This indication of racial/socioeconomic exclusion may not be sufficient enough to fully showcase that the whitewashed founding of fraternities still manifests itself in today’s frats, but don’t fret; it only takes a short ten second YouTube clip to see fraternal homogeneity on its A-game.

In 2015, a video was published on YouTube of the University of Oklahoma’s Sigma Alpha Epsilon fraternity laughing and pumping fists as they exuberantly chant, “There will never be a n----- SAE; you can hang him from a tree, but he can never sign with me.” Shortly after this video was leaked, The Washington Post’s Terrence McCoy provided multiple other examples of blatant racism within Sigma Alpha Epsilon in a commentary on the ramifications of the "exclusionary roots of Greek life."

“In 1992, Texas A&M University fined its chapter $1,000 after it threw a 'jungle party' attended by frat brothers in blackface. Then in 2002, Syracuse University suspended its chapter after one of its members went to a bar in blackface. As recently as 2013, the fraternity got suspended following allegations it had photographed African American students while pledges recited rap lyrics laced with racial slurs.”

With so many instances of blatant racist and sexist behavior, it is obvious that there is a big difference between the ideals that fraternal institutions represent and the ideals that they exemplify. Leadership, brotherhood, character development, chivalry and social experiences turn into classism, misogyny, racial inequality and sexual assault. But why does it matter?

Here’s why.

Fraternities have historically sustained cycles of wealth and privilege, and the fact that this already problematic cycle is laced with racism, sexism and other oppressive institutions makes it all the more frightening. We live in a world where men disproportionately hold positions of power, and those who are in those positions are disproportionately fraternity members.

To cite one example of many, fraternity men dominate every branch of the American political sphere (NJIT). In the House, 76 percent of Senators and Congressmen belong to a fraternal organization. In the Judiciary, 40 of 47 Supreme Court Justices since 1910 have been fraternity men. In the Presidential Cabinet, over 60 percent of members since 1900 have also been members of a Greek organization. Some sources even claim that all but two of our presidents since the founding of the first fraternity have been fraternity men.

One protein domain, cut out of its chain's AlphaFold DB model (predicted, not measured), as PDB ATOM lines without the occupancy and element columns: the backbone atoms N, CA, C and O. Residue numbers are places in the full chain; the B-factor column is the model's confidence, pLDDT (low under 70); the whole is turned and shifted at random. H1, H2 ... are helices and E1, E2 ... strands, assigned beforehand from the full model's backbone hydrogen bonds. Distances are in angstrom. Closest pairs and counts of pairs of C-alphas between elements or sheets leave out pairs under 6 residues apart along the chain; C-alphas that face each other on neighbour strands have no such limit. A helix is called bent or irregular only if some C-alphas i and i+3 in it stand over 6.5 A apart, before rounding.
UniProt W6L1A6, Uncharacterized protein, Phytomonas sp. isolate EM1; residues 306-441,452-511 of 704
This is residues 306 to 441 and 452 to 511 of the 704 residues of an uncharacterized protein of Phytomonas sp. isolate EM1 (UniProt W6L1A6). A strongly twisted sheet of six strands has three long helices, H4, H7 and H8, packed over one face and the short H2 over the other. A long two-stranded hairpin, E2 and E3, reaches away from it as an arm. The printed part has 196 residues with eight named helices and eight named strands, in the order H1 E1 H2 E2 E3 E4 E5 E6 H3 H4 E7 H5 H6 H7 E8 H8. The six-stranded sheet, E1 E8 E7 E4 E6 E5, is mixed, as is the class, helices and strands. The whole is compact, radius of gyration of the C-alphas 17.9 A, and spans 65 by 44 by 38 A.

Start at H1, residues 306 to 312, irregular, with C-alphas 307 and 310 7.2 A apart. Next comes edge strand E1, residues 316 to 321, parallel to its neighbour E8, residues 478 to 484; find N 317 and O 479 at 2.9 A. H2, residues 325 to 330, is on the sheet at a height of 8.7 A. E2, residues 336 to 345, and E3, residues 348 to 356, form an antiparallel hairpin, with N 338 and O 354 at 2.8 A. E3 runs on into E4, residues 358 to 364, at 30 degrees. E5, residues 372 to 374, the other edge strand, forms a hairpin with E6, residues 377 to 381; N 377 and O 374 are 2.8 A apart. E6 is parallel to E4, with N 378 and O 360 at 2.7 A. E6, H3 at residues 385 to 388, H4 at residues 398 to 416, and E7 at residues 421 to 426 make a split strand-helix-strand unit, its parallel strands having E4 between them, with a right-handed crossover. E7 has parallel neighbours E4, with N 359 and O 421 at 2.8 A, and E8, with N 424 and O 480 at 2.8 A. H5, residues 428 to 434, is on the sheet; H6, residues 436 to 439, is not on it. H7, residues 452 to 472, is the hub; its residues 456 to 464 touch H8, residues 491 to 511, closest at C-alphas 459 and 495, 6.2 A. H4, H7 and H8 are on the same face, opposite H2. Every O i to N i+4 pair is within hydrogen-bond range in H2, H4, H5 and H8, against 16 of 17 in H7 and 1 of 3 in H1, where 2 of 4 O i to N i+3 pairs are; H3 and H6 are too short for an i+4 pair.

As scary as this is, there are still many fraternities today swimming against the current, working towards increasing the diversity of their members and leveling a historically unequal playing field. Students, faculty and fraternity advisors at Southern Methodist University recently banded together to launch a Greek Life Diversity Task Force in response to an increase in publicized cases of racial discrimination in Greek chapters at universities across the country. According to an article from The Daily Campus’s Christina Cox, this organization serves to examine the four Greek Councils on SMU’s campus (including the Interfraternity Council and National Panhellenic Council) in an attempt to encourage the near 50 percent of SMU’s undergraduate population who participate in Greek life to carry out the same cultural and ethnic diversity that the campus as a whole embodies. It is becoming far more common for fraternities to start initiatives like these, and that trend will hopefully continue as younger generations gain knowledge regarding the consequences of homogeneity and exclusion.

Some of the most unique, kind-hearted, respectful people I know are members of fraternities. These are people that I know dedicate themselves to helping the community, supporting their fraternity brothers and other friends, and focusing on their academic success while actively opposing many of the negative stereotypes associated with frats. While I don't think this should be overlooked because of the problematic history of the institution, we should still be careful to never forget the roots of the fraternity system and the fact that there are still many fraternities today that have a long way to go; recognizing this is important in ensuring that everyone, especially college students, continues to critically examine Greek life in universities and the system’s overarching societal implications to improve circumstances for future generations.

Lead Image Credit: Shadywood Road Productions